*Lambda expressions* are similar to *anonymous functions* in other languages.

Lambda expressions are open formulas which also specify variables which are to be bound. Evaluation (finding the value of a function call) is then achieved by substituting the bound variables in the lambda expression's body, with the user supplied arguments. Put simply, lambda expressions allow us to express functions by way of variable binding and substitution.

Lambda expressions look like

```
\x -> let {y = ...x...} in y
```

Within a lambda expression, the variables on the left-hand side of the arrow are considered bound in the right-hand side, i.e. the function's body.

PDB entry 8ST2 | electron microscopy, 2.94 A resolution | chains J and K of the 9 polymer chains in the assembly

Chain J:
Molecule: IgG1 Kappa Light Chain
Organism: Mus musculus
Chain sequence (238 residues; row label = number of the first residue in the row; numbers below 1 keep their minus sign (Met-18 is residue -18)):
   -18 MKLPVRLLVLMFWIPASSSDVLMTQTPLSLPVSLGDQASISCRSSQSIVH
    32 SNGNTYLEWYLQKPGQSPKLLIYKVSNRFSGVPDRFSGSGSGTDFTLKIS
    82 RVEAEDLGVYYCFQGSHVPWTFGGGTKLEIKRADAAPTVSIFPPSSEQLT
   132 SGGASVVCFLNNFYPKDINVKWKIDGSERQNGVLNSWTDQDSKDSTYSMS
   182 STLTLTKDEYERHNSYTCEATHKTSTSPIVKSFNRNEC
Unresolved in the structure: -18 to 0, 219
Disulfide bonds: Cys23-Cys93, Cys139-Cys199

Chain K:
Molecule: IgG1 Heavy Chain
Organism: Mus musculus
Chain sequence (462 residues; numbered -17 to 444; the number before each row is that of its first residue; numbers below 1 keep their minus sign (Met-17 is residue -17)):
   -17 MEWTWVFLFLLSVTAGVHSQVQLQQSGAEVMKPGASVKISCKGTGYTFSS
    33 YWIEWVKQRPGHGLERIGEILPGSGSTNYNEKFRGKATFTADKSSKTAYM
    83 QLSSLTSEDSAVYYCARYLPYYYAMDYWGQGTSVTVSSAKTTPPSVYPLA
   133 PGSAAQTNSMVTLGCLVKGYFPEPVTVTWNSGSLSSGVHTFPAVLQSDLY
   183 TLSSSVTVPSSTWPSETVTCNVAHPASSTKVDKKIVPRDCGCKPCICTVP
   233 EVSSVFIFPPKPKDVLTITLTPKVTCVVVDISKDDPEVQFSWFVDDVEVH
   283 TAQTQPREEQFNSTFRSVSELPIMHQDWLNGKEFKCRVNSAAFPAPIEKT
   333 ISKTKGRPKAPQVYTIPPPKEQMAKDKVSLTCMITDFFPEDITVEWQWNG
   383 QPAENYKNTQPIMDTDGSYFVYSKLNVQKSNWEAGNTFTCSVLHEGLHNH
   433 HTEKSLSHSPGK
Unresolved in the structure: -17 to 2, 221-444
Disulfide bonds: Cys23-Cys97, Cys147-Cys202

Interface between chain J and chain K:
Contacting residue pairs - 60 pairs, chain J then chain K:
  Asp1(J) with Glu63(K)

Consider the mathematical function

```
f(x) = x^2
```

As a Haskell definition it is

```
f x = x^2
f = \x -> x^2
```

which means that the function `f`

is equivalent to the lambda expression `\x -> x^2`

.

Consider the parameter of the higher-order function `map`

, that is a function of type `a -> b`

. In case it is used only once in a call to `map`

and nowhere else in the program, it is convenient to specify it as a lambda expression instead of naming such a throwaway function. Written as a lambda expression,

```
\x -> let {y = ...x...} in y
```

`x`

holds a value of type `a`

, `...x...`

is a Haskell expression that refers to the variable `x`

, and `y`

holds a value of type `b`

. So, for example, we could write the following

```
map (\x -> x + 3)
map (\(x,y) -> x * y)
map (\xs -> 'c':xs) ["apples", "oranges", "mangos"]
map (\f -> zipWith f [1..5] [1..5]) [(+), (*), (-)]
```

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